Editorial Board: Students need more support during distance-learning


Roger Hasting

The editorial board argues that Lincoln’s distance learning model is not supporting students. For more information on the Cardinal Times Editorial Board, visit the “about” page.

We would like to acknowledge that none of our board’s members have been severely affected by the coronavirus. We are speaking from a place of privilege but believe that our message is in the best interest of the wider Lincoln community. For more information on The Cardinal Times Editorial Board, visit our “about” page.

Online school. The bane of current students’ existence. 

The “one size fits all” model does not work for most things in life, so why should it be expected to work for distance learning? As the months drag on, online school has taken a toll on our wellbeing and mental health. 

The two essential items needed for online school success are a computer and stable Wi-Fi (emphasis on the “stable”). With entire families under the same roof all sharing the same Wi-Fi while trying to either work or learn, inconsistent Wi-Fi is a commonality. 

While Lincoln has provided 42 WiFi Hotspots and 86 Chromebooks since August 15, the quality isn’t up to par with what online school demands. While there isn’t much that the school can do regarding a student’s personal situations, it’s important they understand the different circumstances. 

Having an entire family under one roof can also draw focus away from school at the most important times. Having family members to take care of, lacking a quiet space or having to share a computer can all affect students’ ability to focus during class. Before the pandemic, many students relied on school to be a safe and distraction-free environment, something they can’t have while at home all day. 

This is a foreign situation for everyone involved. Expecting hundreds of regular students to essentially begin homeschooling is a difficult task. 

Additionally, the amount of work given is incredibly inconsistent across the board. While some teachers are treating this year like any other, and teaching complete curriculums, others have yet to even assign homework. These disparities are particularly concerning because the levels that students will be at next year will be completely scattered.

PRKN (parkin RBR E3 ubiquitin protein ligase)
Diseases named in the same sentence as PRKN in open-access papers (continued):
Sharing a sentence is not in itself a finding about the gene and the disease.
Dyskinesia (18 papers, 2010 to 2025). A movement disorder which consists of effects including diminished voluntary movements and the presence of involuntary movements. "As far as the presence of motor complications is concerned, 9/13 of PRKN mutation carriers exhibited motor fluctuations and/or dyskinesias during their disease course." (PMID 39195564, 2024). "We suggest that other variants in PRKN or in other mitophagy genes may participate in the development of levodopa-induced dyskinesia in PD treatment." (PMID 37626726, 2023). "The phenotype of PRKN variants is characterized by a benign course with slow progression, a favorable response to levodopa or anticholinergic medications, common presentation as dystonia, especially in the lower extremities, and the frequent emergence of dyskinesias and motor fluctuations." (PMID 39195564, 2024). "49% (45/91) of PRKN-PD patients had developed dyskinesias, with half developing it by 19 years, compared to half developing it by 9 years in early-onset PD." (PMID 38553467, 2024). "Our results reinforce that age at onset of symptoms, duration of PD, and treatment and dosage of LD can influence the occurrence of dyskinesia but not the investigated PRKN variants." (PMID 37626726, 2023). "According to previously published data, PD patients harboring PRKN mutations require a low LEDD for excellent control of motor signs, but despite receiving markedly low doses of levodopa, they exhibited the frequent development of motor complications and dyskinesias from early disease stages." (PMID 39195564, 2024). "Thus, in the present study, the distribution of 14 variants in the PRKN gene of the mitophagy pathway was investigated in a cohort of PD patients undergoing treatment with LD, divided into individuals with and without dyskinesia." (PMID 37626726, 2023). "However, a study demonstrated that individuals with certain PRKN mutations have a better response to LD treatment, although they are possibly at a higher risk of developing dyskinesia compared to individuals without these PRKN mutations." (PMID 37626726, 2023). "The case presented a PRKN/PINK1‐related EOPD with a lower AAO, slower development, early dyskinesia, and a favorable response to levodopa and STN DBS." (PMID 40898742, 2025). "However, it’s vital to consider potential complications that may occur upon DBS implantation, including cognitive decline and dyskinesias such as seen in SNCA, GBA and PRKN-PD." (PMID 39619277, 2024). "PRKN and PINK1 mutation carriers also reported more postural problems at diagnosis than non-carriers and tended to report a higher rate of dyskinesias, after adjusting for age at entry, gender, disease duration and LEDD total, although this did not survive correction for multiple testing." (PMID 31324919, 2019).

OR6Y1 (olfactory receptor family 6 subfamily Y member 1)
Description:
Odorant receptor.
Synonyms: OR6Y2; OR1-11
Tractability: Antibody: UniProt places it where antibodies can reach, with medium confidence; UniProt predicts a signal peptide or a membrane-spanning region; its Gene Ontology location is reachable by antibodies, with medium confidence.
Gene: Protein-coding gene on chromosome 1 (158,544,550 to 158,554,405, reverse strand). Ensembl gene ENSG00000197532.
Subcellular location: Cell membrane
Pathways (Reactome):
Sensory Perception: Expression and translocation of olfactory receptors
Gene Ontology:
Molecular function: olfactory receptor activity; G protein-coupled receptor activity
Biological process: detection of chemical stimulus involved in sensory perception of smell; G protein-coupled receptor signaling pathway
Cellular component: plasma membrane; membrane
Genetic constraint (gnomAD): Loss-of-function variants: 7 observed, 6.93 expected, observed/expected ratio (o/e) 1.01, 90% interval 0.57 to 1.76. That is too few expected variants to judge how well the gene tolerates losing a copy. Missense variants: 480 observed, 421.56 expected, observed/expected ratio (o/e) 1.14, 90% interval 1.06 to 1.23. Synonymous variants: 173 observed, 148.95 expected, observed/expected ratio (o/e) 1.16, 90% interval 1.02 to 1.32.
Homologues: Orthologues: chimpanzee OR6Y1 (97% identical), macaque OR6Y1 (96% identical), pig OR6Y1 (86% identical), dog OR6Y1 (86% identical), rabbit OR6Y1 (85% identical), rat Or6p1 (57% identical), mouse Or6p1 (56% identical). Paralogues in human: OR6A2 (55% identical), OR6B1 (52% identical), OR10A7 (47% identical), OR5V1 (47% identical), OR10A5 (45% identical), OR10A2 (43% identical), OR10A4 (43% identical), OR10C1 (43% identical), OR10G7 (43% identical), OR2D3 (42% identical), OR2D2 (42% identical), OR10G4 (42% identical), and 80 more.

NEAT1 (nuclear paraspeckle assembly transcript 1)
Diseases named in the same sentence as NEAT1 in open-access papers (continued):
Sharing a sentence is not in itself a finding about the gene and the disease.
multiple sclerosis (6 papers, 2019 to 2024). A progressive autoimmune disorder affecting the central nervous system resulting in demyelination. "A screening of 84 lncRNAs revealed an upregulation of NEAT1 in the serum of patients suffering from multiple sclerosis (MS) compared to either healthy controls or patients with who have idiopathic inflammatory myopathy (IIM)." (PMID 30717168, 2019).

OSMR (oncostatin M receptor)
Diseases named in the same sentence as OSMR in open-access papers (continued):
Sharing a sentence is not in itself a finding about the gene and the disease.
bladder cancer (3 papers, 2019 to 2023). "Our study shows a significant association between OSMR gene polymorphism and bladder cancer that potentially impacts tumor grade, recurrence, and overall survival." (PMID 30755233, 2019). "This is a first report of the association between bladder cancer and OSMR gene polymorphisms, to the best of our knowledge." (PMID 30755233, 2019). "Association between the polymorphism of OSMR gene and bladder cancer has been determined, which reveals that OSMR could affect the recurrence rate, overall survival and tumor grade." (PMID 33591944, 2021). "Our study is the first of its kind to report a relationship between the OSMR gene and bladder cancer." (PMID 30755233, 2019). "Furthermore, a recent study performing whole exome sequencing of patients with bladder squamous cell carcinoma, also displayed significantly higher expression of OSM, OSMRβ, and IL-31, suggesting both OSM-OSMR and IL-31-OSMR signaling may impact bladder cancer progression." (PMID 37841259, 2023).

As for what the school and district can do, one step is being more transparent about the fate of in-person and online school. While there is an established plan as of late January, students, teachers, and other faculty members are still not always on the same page about distance and in-person learning. A lot of students are still holding out hope to have some semblance of an in-person school year, but is that even possible for everyone?

A key aspect of learning is the connection students form with their teachers. With a variety of other stressors on our minds, getting to know our teachers or letting them get to know us is not on the forefront of our minds. It’s difficult to ask a teacher for the help we need without having anything but a transactional relationship as the foundation.

Another challenge students face with virtual learning is connection (or lack thereof) to our peers and community. When you sit at home alone all day staring at a screen, it feels very isolating from the rest of the school. Lincoln prides itself in our sense of community, but we all feel so disconnected at a time when connection means everything to us. 

While students are still doing distance learning, we ask that administrators and teachers consider the efficacy of meetings outside of scheduled class time for students. These extra meetings should be more meaningful for students; Asking for student input before hosting additional meetings is crucial. 

Giving students time to build connections with each other and simply just talk could go miles, especially if you are new or unfamiliar with the people in your classes. We would like to emphasize the importance of connecting with students on a regular basis. 

We understand that this is a challenging time for everyone. However, we want Lincoln staff to be mindful of the issues a student may be facing beyond online education.

Lincoln’s team of counselors are available to meet and support students and families in a number of ways. The counseling team wants to emphasize that if you are having any issues or concerns, they are here to support you and students can and should reach out. 

Students can find their counselors’ information here

If you have any thoughts or comments about distance learning that you want to share, email us at [email protected]. For more information about the Cardinal Times Editorial Board, visit our “About Us” page.